Chelsea assistant manager Gianfranco Zola believes that Maurizio Sarri can keep his job at the end of the season, even if he does not steer the Blues to a major trophy.

The Blues have played an impressive brand of football so far under the guidance of the Italian tactician, but most pundits believe that the Premier League title race this season will be a contest between Manchester City and Liverpool, leaving Chelsea to have to challenge for a Champions League qualification spot for next season.

The Blues’ board is one that is known for being harsh. In the past, the club has sacked managers who performed well but failed to win a trophy. This was seen in 2008 when Avram Grant was sacked as manager despite having led the club to the final of the Champions League, where they lost against Manchester United on penalties. It was also seen last term as Antonio Conte was sacked even though the Blues won the FA Cup.

Conte ultimately paid the price as the club finished in fifth place in the league standings and failed to secure a place in this season’s Champions League. Chelsea are currently in a rebuilding phase and it would be unrealistic to expect Sarri to guide the club to the Premier League and major trophies this season as the club is still adapting to his style of play, known as Sarri-ball.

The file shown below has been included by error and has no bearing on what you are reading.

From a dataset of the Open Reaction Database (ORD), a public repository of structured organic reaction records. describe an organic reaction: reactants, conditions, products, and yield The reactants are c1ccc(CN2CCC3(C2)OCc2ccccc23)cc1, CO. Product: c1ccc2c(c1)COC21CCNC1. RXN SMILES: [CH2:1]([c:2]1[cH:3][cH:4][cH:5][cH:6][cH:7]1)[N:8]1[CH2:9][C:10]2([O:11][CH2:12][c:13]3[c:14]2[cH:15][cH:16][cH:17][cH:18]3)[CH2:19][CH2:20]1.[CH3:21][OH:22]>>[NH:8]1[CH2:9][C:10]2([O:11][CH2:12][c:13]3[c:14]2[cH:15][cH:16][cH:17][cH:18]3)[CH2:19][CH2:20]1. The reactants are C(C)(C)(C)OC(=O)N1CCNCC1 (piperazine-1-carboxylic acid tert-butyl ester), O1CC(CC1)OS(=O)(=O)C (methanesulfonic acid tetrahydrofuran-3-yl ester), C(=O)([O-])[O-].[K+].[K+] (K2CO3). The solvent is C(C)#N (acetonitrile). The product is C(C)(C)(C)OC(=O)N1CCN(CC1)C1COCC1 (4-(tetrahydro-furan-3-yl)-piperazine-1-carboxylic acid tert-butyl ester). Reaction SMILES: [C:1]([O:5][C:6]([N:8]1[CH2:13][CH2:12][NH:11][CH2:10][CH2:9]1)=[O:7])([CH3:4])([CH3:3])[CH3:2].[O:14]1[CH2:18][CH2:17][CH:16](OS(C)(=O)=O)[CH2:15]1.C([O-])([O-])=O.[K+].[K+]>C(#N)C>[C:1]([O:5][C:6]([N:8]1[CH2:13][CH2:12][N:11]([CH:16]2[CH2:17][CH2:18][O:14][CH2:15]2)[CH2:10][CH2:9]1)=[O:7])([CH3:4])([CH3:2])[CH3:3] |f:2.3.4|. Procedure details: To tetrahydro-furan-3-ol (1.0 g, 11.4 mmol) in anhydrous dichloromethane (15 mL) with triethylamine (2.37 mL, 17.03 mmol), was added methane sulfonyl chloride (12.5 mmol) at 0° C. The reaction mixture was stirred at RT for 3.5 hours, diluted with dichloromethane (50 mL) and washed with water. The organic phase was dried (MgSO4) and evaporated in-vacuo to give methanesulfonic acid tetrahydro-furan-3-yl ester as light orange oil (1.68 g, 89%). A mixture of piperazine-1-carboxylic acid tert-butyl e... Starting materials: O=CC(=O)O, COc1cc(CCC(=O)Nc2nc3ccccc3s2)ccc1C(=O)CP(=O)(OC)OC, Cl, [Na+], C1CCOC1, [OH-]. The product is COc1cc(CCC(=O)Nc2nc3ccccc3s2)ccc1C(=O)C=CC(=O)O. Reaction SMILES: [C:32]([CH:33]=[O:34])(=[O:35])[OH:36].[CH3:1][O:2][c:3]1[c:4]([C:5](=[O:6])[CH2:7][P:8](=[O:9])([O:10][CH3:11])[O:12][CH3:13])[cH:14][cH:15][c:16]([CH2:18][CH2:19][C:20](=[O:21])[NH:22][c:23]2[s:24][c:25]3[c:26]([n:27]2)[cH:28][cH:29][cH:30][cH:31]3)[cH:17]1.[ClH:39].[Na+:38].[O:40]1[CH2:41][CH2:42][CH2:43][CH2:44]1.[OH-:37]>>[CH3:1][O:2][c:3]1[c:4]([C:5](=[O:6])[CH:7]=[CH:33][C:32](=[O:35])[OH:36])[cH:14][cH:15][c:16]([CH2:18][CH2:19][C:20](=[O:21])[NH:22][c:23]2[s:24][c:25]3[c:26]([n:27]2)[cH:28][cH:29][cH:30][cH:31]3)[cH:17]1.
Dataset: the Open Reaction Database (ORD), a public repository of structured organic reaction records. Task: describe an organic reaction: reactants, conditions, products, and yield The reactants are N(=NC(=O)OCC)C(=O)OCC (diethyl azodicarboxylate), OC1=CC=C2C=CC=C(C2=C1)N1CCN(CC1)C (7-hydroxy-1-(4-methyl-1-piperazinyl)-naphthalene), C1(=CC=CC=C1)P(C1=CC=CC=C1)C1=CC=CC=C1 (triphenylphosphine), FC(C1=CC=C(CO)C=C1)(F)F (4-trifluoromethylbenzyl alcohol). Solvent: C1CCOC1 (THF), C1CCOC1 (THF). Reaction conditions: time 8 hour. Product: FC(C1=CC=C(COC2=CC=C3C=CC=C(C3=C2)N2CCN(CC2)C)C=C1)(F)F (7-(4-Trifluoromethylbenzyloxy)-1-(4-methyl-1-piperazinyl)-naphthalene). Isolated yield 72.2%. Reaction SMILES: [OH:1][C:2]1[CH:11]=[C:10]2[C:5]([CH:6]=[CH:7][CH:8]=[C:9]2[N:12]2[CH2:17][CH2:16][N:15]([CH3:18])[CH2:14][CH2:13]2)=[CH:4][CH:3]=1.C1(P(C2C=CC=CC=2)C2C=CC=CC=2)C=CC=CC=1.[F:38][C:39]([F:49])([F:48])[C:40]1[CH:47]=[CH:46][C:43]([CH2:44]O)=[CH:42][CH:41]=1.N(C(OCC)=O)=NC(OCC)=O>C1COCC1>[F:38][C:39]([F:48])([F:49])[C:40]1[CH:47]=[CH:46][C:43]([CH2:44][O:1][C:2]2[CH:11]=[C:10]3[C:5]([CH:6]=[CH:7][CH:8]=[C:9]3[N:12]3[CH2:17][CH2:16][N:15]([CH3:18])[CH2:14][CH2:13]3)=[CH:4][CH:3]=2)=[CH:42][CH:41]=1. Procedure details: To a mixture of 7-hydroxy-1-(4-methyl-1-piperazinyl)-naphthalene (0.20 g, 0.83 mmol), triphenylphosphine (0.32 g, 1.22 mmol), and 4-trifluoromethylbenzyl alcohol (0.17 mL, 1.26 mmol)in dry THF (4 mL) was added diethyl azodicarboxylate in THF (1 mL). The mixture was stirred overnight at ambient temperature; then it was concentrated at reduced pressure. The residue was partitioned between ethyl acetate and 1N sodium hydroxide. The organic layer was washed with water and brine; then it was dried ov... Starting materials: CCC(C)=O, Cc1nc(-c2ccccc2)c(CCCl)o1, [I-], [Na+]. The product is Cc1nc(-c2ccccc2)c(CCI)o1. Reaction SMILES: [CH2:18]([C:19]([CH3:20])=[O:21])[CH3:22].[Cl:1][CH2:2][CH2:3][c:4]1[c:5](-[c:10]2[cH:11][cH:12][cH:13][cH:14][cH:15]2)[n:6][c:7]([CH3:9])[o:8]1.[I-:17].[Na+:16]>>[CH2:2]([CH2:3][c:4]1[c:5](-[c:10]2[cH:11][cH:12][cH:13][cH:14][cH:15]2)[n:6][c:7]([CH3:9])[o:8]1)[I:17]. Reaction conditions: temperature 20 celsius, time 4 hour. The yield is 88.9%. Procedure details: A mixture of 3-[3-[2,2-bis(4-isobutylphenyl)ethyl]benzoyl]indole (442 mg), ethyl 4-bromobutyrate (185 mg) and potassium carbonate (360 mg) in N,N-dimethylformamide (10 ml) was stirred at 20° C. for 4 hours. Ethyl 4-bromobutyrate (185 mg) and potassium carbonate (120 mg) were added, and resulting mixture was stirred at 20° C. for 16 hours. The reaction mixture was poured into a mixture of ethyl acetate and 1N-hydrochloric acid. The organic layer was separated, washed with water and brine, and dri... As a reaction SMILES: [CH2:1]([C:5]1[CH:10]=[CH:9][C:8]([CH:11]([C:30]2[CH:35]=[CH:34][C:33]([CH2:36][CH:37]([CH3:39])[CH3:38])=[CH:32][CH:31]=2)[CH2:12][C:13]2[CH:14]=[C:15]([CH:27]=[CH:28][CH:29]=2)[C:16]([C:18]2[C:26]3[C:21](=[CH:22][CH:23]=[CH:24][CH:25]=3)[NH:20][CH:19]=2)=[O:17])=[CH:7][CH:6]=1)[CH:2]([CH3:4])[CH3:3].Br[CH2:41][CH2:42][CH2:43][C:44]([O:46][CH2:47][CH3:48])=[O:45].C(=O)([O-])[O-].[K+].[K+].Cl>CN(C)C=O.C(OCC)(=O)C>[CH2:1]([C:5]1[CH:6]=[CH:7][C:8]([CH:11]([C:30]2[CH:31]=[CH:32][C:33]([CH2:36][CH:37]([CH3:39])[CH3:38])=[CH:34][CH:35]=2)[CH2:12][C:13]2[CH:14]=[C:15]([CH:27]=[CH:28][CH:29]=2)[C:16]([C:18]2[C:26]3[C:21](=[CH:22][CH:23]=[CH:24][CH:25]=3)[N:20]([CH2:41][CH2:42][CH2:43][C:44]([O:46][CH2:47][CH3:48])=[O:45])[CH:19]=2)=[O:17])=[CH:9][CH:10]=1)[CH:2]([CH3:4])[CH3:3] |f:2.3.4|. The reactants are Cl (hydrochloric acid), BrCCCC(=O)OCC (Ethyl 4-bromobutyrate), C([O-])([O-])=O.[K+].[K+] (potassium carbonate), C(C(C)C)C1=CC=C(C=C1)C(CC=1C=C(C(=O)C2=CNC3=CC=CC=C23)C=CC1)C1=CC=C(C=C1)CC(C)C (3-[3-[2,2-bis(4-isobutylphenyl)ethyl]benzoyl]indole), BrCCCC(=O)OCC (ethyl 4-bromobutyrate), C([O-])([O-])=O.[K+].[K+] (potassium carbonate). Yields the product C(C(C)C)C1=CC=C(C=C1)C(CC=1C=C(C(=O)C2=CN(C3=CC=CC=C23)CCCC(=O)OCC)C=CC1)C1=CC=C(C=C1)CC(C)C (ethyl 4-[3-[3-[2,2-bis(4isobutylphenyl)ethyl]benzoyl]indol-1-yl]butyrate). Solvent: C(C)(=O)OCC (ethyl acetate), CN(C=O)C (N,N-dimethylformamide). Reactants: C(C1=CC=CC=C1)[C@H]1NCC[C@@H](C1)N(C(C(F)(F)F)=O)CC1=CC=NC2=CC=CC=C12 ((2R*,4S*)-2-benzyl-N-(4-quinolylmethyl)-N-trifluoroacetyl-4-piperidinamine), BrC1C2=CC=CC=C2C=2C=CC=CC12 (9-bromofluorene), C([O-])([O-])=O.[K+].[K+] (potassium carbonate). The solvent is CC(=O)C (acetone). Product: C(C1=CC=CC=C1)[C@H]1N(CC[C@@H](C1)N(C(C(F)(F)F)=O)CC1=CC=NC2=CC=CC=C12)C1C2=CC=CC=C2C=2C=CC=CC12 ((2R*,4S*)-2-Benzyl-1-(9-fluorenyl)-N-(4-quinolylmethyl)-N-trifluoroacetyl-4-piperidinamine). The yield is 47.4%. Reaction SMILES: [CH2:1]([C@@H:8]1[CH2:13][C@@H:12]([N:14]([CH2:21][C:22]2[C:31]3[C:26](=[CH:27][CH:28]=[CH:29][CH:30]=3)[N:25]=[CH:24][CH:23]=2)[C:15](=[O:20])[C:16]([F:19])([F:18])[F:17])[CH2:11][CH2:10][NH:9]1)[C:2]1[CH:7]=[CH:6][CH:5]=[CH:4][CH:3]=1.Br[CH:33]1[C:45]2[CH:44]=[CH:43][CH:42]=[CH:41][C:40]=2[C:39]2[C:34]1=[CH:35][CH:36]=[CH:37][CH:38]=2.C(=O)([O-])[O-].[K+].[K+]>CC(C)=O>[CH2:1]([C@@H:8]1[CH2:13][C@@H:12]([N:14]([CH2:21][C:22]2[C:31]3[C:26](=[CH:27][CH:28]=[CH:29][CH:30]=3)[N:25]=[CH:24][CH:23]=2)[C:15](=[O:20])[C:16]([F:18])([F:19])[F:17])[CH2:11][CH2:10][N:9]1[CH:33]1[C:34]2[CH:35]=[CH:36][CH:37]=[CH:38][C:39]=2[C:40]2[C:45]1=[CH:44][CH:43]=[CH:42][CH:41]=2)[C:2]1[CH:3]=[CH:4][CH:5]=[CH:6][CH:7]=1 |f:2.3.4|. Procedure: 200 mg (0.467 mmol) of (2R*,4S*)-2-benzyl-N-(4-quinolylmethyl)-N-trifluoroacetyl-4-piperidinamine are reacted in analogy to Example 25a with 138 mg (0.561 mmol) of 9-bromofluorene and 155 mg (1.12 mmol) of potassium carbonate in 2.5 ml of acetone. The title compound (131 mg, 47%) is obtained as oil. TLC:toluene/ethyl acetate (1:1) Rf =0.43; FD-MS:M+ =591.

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However, it would be realistic to expect the 59-year-old to steer the club back into the Champions League and to have sustained runs in the Cup tournaments. Speaking ahead of Chelsea’s EFL Cup tie against Bournemouth, Zola suggested that Sarri does not necessarily need to win things this season to keep his job.

As reported by Football.London, Zola said: “We want to win things, it is a quarter-final. He doesn’t really [need to win something in first season], he has to build up. Last year they won and we want to achieve something, but we are not in a urge for that.

“We want to be competitive in this league and Europe. We need to think in a short term and long term. This team plays in the way he wants to play, not consistently yet, but it is coming. It is demanding what the coach wants.

“I can understand it is difficult. As much as we try to play offensive there are a lot of ways you need to be defensive. This is what the players need to achieve.”